I read “Facebook Battles Reputation Crisis in the Middle East.” Interesting but narrow. Why? I think the write up identifies an issue—a serious one at that. However the “crisis” extends beyond the Middle East. The write up has a narrow focus, but it identifies a critical weak spot for the Zuck machine.

Here’s a passage I noted:

Facebook is grappling with a reputation crisis in the Middle East, with plummeting approval rates and advertising sales in Arab countries, according to leaked documents obtained by NBC News. The shift corresponds with the widespread belief by pro-Palestinian and free speech activists that the social media company has been disproportionately silencing Palestinian voices on its apps – which include Facebook, Instagram and WhatsApp – during this month’s Israel-Hamas conflict.

As US monopolies wrestle with the challenges of unfettered content flowing from equally free spirit users, Facebook cannot be friends with everyone. Don’t hit that like button automatically.

Facebook, however, is a monopolistic-type of operation which is a digital nation. The collision of the datasphere and the real world is going to test the precepts of Zuckland.

Are there real world consequences from this reputation glitch? Yes, and among them is the very significant risk that the ripples will spread. Can one contain ripples in a pond or the wave in a digital ocean? Maybe.

Stephen E Arnold, June 1, 2021

WhatsApp Slightly Less Onerous on Privacy Policy

May 28, 2021

WhatsApp, which Facebook acquired in 2014, issued a new privacy policy that gives its parent company control over user data. This is a problem for those who value their privacy. Originally, users had to accept the policy by May 15 or be booted off the service. After facing backlash, however, the company has decided on a slightly less heavy-handed approach, at least in India. The Android Police reports, “WhatsApp Will Progressively Kill Features Until Users Accept New Privacy Policy.” Writer Prahsam Parikh reveals:

“The Press Trust of India reported that the Facebook-owned messaging service won’t delete accounts of those individuals who do not accept the new privacy policy on May 15. However, the same source also confirms that users will be sent reminders about accepting over the next ‘several weeks.’ And in a statement given to Android Central, WhatsApp has confirmed that while it won’t terminate accounts immediately, users who don’t accept the new terms will have only ‘limited account functionality’ available to them until they do. In the short term, that means losing access to your chat list, but you will still be able to see and respond to notifications as well as answer voice and video calls. However, after a few weeks of that, WhatsApp will then switch off all incoming notifications and calls for your account, effectively rendering it useless. The decision not to fully enforce the deadline seems to be in reaction to the stern stance that the Ministry of Electronics and Information Technology (MEITY) in India took against the company. Earlier this year, the ministry filed a counter-affidavit in the high court to prevent WhatsApp from going ahead with the privacy policy update.”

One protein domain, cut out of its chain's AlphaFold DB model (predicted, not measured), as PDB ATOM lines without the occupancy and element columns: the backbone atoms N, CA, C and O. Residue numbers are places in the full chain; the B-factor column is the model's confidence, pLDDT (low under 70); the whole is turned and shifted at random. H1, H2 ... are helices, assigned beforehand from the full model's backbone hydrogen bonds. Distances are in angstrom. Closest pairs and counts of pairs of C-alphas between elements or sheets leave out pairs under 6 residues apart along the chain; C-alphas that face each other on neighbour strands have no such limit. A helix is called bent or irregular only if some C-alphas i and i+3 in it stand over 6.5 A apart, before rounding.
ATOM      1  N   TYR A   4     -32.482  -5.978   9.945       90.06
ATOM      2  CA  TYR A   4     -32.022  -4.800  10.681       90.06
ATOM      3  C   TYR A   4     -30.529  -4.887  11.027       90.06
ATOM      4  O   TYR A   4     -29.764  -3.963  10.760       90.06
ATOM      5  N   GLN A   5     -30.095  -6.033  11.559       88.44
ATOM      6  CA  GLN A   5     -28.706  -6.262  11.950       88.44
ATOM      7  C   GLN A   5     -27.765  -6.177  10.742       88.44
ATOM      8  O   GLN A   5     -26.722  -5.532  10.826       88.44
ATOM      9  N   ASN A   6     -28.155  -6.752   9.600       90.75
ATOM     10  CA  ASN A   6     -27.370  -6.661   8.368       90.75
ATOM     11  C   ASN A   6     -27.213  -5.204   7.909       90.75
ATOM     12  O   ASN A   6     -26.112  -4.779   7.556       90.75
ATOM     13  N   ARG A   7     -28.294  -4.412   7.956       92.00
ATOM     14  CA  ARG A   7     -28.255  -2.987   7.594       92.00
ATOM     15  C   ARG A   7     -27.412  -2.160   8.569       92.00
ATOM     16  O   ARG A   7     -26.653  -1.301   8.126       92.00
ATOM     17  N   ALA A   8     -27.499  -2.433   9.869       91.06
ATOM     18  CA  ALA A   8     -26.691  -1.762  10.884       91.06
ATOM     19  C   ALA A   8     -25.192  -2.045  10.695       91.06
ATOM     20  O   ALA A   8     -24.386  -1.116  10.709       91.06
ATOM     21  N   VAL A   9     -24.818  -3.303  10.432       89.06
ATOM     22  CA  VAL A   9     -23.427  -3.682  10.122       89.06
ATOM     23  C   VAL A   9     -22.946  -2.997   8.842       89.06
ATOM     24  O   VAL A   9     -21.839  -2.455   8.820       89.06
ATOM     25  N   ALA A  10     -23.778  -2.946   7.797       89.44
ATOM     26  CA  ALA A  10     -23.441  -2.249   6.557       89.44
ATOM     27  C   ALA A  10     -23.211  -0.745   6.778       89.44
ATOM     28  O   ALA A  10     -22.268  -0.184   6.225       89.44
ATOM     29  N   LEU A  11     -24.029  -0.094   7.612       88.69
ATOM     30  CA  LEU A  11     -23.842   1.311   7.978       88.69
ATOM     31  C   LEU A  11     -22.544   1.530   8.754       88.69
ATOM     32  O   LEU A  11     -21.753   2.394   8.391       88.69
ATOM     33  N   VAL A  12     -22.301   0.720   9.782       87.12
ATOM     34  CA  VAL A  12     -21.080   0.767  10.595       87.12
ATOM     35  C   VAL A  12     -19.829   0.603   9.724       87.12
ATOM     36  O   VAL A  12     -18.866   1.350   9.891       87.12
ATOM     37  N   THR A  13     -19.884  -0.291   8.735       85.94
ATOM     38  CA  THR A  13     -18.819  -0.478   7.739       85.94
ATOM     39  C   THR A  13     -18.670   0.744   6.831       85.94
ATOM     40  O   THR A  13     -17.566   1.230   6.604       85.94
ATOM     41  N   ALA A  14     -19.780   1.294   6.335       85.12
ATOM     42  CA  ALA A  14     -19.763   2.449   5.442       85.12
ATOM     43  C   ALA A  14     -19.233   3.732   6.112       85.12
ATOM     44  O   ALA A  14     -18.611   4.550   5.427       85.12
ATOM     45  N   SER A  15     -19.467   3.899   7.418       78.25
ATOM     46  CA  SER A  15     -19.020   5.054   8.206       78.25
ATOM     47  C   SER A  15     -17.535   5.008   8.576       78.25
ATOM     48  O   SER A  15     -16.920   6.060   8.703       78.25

Wow, Facebook really wants that data. We think Facebook will have to relax its “new” rules in order to prevent Signal, Telegram, and Threema from capturing disaffected WhatsApp users.

Cynthia Murrell, May 28, 2021

Whistleblower Discusses Fake Account Infestation at Facebook

May 25, 2021